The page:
Substances & Homeopatic Remedies

Narcissus pseudonarcissus

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The National Dispensatory says practically the same, i.e., "The emetic action of Narcissus has been used to break up intermittent fever and relieve bronchial catarrh with congestion or obstruction of the air tubes. Like Ipecacuanha, it has also been prescribed in dysentery, especially of the epidemic form. Its influence upon the nervous system is attested by the vogue it has enjoyed in hysteria, chorea, whooping cough, and even epilepsy."

A decoction of the dried flowers acts as an emetic, and has been considered useful for relieving the congestive bronchial catarrh of children, and also useful for epidemic dysentery.
In France, Narcissus flowers have been used as an antispasmodic.
A spirit has been distilled from the bulb, used as an embrocation and also given as a medicine and a yellow volatile oil, of disagreeable odour and a brown colouring matter has been extracted from the flowers, the pigment being Quercetin, also present in the outer scales of the Onion.
The Arabians commended the oil to be applied for curing baldness and as an aphrodisiac.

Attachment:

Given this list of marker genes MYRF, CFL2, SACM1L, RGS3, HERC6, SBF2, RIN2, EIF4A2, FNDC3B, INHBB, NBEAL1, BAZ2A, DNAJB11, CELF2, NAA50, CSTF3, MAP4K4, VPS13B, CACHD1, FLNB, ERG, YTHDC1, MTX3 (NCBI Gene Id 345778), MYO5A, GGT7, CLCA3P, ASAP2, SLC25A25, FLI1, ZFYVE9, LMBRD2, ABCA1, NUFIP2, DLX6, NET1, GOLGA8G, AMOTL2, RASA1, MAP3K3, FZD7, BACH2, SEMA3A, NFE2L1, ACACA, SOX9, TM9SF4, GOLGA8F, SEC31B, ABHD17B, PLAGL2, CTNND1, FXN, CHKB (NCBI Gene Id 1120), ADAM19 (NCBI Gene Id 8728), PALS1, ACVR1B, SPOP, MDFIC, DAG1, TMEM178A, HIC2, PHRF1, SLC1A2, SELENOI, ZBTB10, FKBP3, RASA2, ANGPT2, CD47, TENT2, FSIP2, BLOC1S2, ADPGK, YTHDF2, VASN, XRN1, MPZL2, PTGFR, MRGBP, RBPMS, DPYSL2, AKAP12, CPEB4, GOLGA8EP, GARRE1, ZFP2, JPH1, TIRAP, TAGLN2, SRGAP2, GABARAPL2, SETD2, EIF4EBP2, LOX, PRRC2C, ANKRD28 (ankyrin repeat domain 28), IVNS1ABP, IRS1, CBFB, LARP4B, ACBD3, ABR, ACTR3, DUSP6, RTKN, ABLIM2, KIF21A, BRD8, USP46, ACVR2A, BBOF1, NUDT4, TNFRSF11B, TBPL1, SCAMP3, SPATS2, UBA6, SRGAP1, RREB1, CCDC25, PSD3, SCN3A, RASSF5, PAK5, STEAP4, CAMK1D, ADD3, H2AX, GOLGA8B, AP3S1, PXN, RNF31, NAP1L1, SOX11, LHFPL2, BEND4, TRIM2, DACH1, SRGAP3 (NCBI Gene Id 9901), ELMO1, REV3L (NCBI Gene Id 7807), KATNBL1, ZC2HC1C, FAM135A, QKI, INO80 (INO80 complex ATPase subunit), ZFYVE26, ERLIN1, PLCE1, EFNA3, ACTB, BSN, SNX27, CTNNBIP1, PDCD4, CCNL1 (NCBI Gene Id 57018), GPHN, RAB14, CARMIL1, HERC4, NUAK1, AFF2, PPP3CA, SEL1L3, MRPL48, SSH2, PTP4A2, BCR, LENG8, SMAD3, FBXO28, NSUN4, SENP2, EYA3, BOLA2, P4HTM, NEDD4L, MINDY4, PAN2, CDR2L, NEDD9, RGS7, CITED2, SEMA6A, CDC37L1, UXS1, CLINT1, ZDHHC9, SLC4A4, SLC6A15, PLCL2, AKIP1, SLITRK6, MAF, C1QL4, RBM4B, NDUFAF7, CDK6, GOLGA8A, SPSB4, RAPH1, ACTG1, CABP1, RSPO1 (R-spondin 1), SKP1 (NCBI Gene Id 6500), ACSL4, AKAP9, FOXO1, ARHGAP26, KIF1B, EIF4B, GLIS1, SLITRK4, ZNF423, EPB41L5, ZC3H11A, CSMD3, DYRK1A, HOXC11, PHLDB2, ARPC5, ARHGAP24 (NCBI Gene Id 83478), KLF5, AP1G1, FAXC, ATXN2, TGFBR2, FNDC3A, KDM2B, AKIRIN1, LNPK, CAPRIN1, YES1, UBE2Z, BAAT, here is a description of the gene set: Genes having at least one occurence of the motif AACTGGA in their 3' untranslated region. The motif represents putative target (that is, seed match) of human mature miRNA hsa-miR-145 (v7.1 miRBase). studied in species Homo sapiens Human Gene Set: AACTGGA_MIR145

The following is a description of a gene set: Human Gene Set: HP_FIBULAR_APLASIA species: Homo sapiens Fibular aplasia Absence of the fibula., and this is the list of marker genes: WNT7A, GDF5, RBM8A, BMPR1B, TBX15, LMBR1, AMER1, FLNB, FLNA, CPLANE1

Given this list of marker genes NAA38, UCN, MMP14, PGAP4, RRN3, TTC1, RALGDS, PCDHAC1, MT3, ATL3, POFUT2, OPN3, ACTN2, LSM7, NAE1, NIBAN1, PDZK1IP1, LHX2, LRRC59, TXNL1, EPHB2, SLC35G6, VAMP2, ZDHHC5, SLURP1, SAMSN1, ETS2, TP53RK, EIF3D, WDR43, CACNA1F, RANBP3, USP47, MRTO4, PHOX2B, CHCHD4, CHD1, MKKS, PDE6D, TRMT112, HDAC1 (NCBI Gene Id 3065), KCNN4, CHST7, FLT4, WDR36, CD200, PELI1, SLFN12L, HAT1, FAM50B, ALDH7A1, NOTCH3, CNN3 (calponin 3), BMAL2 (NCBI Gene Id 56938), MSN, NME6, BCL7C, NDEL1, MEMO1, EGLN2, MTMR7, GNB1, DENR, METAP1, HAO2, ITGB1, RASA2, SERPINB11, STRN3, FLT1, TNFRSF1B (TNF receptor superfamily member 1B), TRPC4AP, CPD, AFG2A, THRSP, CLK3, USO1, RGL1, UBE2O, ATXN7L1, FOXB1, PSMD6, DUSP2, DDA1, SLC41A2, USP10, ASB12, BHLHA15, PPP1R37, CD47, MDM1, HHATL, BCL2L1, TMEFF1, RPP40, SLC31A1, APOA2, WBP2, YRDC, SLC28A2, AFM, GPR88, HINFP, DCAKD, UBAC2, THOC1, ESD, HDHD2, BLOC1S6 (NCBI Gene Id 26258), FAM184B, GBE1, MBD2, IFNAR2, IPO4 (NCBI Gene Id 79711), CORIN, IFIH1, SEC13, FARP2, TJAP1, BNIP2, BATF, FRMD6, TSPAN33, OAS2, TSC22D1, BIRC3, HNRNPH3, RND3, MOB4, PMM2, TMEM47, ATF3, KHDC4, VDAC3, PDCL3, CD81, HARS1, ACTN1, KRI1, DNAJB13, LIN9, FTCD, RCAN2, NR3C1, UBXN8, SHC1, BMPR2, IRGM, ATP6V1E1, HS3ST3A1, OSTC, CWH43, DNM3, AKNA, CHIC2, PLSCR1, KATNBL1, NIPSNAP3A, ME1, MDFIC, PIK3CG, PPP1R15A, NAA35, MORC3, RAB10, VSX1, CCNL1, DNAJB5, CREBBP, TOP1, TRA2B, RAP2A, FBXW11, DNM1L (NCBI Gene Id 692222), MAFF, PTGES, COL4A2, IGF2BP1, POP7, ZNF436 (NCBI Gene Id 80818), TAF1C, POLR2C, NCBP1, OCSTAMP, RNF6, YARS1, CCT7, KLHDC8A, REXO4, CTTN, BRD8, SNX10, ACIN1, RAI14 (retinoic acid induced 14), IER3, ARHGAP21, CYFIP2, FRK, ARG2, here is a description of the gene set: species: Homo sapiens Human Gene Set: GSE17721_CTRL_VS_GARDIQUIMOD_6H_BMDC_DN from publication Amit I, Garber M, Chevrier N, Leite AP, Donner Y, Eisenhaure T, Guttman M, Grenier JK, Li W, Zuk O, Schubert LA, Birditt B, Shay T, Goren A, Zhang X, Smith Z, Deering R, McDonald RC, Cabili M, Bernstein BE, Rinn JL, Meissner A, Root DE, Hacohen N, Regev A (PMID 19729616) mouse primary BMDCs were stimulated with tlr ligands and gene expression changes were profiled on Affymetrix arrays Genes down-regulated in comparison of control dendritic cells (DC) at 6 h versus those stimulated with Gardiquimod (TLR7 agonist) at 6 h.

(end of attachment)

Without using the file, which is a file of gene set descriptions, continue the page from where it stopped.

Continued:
The following is a quotation from Culpepper:
'Yellow Daffodils are under the dominion of Mars, and the roots thereof are hot and dry in the third degree. The roots boiled and taken in posset drink cause vomiting and are used with good success at the appearance of approaching agues, especially the tertian ague, which is frequently caught in the springtime. A plaster made of the roots with parched barley meal dissolves hard swellings and imposthumes, being applied thereto; the juice mingled with honey, frankincense wine, and myrrh, and dropped into the ears is good against the corrupt and running matter of the ears, the roots made hollow and boiled in oil help raw ribed heels; the juice of the root is good for the morphew and the discolouring of the skin.'
It is said by Galen to have astringent properties. It has been used as an application to wounds. For hard imposthumes, for burns, for strained sinews, stiff or painful joints, and other local ailments, and for 'drawing forth thorns or stubs from any part of the body' it was highly esteemed.
The Daffodil was the basis of an ancient ointment called Narcissimum.
The powdered flowers have been used as an emetic in place of the bulbs, and in the form of infusion or syrup, in pulmonary catarrh.
Medicinally daffodil juice mixed with honey, frankincense and myrrh was used to treat discharging ears. A plaster consisting of roots and barley meal was applied to dissolve hard swellings. Boiled roots were employed as an emetic.